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If you are applying to an MBA or other business management program, chances are you will be taking the GMAT as part of your application process. Your potential school will use the scores on the GMAT, along with other information provided on your application to decide on admittance into a graduate program. Obviously, you’d like to get the best score possible. Here are some things to think about as you get closer to the test.

Test Prep is important: There are resources available to you from a variety of sources that can help you prepare for the GMAT. There are also practice tests, which mimic the types of questions that will be on the actual GMAT, as well as the format and structure of the test itself. A practice test is a good way to measure what your score would likely be if you took the test now, and gives insight in to the areas of the test that could use a bit more preparation. The more you prepare, the more confident you will be as you go into the GMAT, and the better your score will be.

Brush up on your math skill and your grammar: Remember that you are not allowed to use a calculator during the GMAT. It’s a good idea to review your math, geometry, and problem-solving skills prior to taking the test. You can take a practice test to determine exactly what math skills you need to hone. Part of the verbal section will be evaluating and correcting sentences. Brushing up on your grammar can help your accuracy and allow you to move more quickly through these questions.

When taking the GMAT, keep an eye on the time and read the directions fully. Each section of the GMAT is timed. Some questions will take you longer than others. As you begin each section, a clock will pop up on your computer screen that will let you know your remaining time. This can help you keep a proper pace throughout the test. Likewise, reading directions carefully and fully can help you avoid errors, or going back to re-do sections that may have been done incorrectly.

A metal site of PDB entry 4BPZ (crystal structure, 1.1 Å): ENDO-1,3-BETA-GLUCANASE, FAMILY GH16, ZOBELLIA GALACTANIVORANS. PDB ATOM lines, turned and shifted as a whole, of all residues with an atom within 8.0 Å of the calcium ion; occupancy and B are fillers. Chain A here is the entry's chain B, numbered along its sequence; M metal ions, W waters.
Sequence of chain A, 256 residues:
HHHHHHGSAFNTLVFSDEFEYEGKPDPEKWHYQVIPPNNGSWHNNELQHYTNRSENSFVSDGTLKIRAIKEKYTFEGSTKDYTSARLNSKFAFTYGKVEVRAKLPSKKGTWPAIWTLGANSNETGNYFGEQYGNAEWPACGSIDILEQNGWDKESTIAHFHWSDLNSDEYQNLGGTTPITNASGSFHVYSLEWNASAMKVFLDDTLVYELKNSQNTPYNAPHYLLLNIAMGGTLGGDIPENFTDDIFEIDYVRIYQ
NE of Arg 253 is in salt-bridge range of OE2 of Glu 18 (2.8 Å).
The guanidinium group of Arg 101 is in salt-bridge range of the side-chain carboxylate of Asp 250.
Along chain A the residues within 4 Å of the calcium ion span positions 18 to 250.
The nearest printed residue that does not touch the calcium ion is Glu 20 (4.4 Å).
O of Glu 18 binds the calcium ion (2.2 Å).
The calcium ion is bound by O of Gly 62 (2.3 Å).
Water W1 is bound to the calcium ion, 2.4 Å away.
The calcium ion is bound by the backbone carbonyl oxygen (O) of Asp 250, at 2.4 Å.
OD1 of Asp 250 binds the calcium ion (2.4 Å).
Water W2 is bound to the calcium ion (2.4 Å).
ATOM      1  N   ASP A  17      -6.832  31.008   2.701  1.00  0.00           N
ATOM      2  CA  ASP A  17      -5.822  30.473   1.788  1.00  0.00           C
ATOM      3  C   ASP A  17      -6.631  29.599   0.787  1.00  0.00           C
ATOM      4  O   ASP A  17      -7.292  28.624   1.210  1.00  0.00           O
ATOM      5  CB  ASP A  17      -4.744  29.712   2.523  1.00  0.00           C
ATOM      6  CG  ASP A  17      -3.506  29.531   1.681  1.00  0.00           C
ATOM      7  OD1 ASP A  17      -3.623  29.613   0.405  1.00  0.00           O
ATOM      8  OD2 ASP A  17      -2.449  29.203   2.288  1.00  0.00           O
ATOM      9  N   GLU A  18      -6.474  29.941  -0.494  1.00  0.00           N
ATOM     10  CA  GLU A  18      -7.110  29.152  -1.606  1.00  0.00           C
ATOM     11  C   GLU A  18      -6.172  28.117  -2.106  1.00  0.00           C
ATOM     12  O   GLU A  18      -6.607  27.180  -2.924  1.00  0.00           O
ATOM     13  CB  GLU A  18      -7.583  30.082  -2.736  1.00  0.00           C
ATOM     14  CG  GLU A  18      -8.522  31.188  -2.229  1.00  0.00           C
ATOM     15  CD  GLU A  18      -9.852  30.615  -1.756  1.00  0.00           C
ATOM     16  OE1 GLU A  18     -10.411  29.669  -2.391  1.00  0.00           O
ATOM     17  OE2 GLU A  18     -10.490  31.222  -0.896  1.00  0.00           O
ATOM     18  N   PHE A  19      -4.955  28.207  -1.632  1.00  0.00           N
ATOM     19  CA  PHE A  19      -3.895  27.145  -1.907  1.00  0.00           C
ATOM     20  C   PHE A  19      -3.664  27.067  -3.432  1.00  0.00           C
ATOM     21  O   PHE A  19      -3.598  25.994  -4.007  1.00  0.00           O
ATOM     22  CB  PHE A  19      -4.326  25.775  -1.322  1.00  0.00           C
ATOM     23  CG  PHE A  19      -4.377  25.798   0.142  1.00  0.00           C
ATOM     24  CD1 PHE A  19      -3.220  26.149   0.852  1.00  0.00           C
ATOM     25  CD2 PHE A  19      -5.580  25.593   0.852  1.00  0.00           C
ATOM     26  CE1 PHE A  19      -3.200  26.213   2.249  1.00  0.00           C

Use your test-taking skills. The GMAT allows you to skip questions and return to them. You can skip questions that you don’t understand or are unsure of and go back to them later. It can be helpful, in multiple choice questions, to read all of the answers first before beginning to solve the problem. Often one or more possible answer can be eliminated right away if it is obviously wrong, getting you closer to the actual answer. When completing the analytical writing section, remember that you will have 30 minutes to complete your answer. Use whatever essay construction skills typically work best for you – outlining, webbing, brainstorming – start writing the actual essay only when you have a good idea of what to say. This helps you organize your writing into the proper structure of introduction and thesis statement, body of supporting information, and conclusion.

Review the structure of the test prior to test day: Understanding the structure of the test and the format in which the test will be administered will help avoid any confusion on test day and make taking the test a lot less stressful. One of the best ways to really understand the test before test day is to take several practice tests.